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May 1, 2011

A "Mic" to remember

by Sarah Harper, Online News Editor
Every few months, Blair's award-winning literary arts magazine Silver Quill sponsors Open Mic, a showcase for creativity and talent. Though performances range from poetry to music to writing, the turnout is always remarkable. For two lunch periods, the library is crowded with students craning their necks or standing on chairs for a better view, and more often than not, performers are appreciative of the claustrophobic yet welcoming atmosphere. In fact, Open Mic has become such a staple at Blair that many students participate on a regular basis. These "regulars" are drawn to an event billed not only as a forum of expression, but also as a supportive, open setting for young talent.

A safe space

Silver Quill's usually well-attended Open Mics take place during both lunches. Tolu Omokehinde
Silver Quill's usually well-attended Open Mics take place during both lunches.
Senior Talia Mason, who is Submissions and Managing Editor for Silver Quill, says Open Mic is a "safe space" that encourages both old and new performers to participate. "It's a great way to bring the school together," she says. "It's a welcoming, warm environment for those who may feel less comfortable with performing...[and it] serves to bring the Blair community to one venue, where anything can be said, sung or expressed."

One of the Mic’s this year was held at Pyramid Atlantic, a local arts center, and senior Tyler Fultz, who often performs vocal solos and duets, hopes the events will happen more often in larger settings. "The audience [at regular Open Mics] is always looking forward to sticking around and seeing all the talent that Blair has to offer, but sadly, there just isn't enough time or space to allow everybody to perform," he says.

Senior regular Gabe Pollack reads his poem "Sentiment About Life" at the Holiday Open Mic. Tolu Omokehinde
Senior regular Gabe Pollack reads his poem "Sentiment About Life" at the Holiday Open Mic.
Mason agrees that Open Mic is a unique opportunity, and while implausible at the present, she would like to see it become a community-wide showcase in the future. "I'd definitely like to see smaller Open Mic-like events happen, especially for those of us who are poets," she says. "I love the music aspect of Open Mics, but given that Silver Quill hosts the events, it'd be great to hear some more writing, and some more variety in terms of performances."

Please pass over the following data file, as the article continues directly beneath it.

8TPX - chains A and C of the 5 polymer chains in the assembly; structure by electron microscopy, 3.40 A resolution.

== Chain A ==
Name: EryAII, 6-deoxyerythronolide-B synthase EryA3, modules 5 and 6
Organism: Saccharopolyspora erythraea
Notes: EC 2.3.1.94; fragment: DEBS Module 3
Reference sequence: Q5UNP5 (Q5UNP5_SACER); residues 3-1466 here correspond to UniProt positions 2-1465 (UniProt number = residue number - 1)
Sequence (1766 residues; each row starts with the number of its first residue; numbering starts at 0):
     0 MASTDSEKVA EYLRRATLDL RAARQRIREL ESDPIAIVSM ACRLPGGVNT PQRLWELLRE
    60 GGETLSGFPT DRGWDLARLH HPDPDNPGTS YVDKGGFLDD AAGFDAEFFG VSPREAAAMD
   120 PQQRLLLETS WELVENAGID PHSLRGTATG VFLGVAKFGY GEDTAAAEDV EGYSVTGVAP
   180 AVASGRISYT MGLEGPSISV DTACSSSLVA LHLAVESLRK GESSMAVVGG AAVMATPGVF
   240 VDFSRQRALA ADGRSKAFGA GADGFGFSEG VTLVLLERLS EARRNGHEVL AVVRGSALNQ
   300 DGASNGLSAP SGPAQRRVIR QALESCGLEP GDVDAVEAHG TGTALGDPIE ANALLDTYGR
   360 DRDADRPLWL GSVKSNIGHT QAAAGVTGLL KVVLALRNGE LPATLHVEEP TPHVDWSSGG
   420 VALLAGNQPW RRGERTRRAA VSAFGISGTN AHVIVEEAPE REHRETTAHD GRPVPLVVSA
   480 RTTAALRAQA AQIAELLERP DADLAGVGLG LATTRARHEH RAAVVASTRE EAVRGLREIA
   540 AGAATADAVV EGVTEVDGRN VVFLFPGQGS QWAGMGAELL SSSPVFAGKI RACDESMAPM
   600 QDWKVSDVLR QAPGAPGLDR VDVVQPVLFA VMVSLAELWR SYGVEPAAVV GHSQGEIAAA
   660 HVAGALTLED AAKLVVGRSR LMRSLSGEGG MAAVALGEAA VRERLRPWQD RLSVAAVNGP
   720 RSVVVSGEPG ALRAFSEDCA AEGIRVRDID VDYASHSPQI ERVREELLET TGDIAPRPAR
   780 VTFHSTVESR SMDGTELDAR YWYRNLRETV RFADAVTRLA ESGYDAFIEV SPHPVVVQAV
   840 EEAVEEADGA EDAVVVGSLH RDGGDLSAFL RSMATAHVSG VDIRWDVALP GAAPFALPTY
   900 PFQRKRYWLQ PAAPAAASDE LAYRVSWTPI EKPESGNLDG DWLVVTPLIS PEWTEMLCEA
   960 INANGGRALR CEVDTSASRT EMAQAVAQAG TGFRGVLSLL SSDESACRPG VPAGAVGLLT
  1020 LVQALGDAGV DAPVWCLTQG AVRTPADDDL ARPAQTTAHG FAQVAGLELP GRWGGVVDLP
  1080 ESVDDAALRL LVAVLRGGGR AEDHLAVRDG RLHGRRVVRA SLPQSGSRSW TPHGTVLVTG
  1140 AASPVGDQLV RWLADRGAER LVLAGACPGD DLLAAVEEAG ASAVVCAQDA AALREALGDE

Stage-fright

Despite the cramped venue, senior Gabe Pollak says the event allows Blazers to step outside themselves. He believes it provides students with a supportive space to grow as artists, musicians and poets. "I think Open Mic forces you to make the best work you can and overcome your fears," he says. "Performing live is all about being up there in front of people, and presenting something that you really care about...[It's about] throwing it out there."

Mason admits that it's an invigorating, if not nerve-wracking experience to stand up and speak in front of her classmates. "I like knowing that people are waiting for every word to leave my mouth,” she says. “It's as though I have them hooked and I'm in control, and that feeling and rush of nerves can only be found when reading or performing live."

Senior and Open Mic regular Lauren Rust accompanies another regular, senior Anthony Carrell II, at Silver Quill's Holiday Open Mic earlier this year. Tolu Omokehinde
Senior and Open Mic regular Lauren Rust accompanies another regular, senior Anthony Carrell II, at Silver Quill's Holiday Open Mic earlier this year.
Fultz also thinks that performing allows him to open up to new peers. "I just love the feeling of getting to connect with an audience in such an intimate setting," he says. "The creativity of all of the performers leaves the audience knowing that something magical is always in store."

Keeping in tune

Both Pollak and Fultz say that collaborating with peers is one of the highlights of the event. Pollak, who performs original poems, has worked with several other "regulars," including seniors Lauren Rust and Rian Henry. Fultz has also had musical accompaniment, either on the guitar or as extra vocals, from juniors Alison Kronstadt and Michael Strautmanis.

Mason believes that the event has begun to interest a greater variety of talent and doesn't rely on "regulars" as a main attraction. "Every Open Mic, we have tons of different performers who are new, which is always refreshing and exciting, as someone who is involved in organizing the events," she says.

Pollak, Mason and Fultz, who are all graduating this year, agree that Open Mic is a memorable tradition that appeals to all kinds of Blazers. "More and more people are showing up and it's starting to better reflect the diversity of Blair," Pollak says. "There should be more opportunity like Open Mic that are equally supportive, exciting, fun and inclusive."

Editor's Note: Alison Kronstadt is a staff writer for Silver Chips Online.



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  • Quillian on May 2, 2011 at 3:10 PM
    Great article Sare-Sare!
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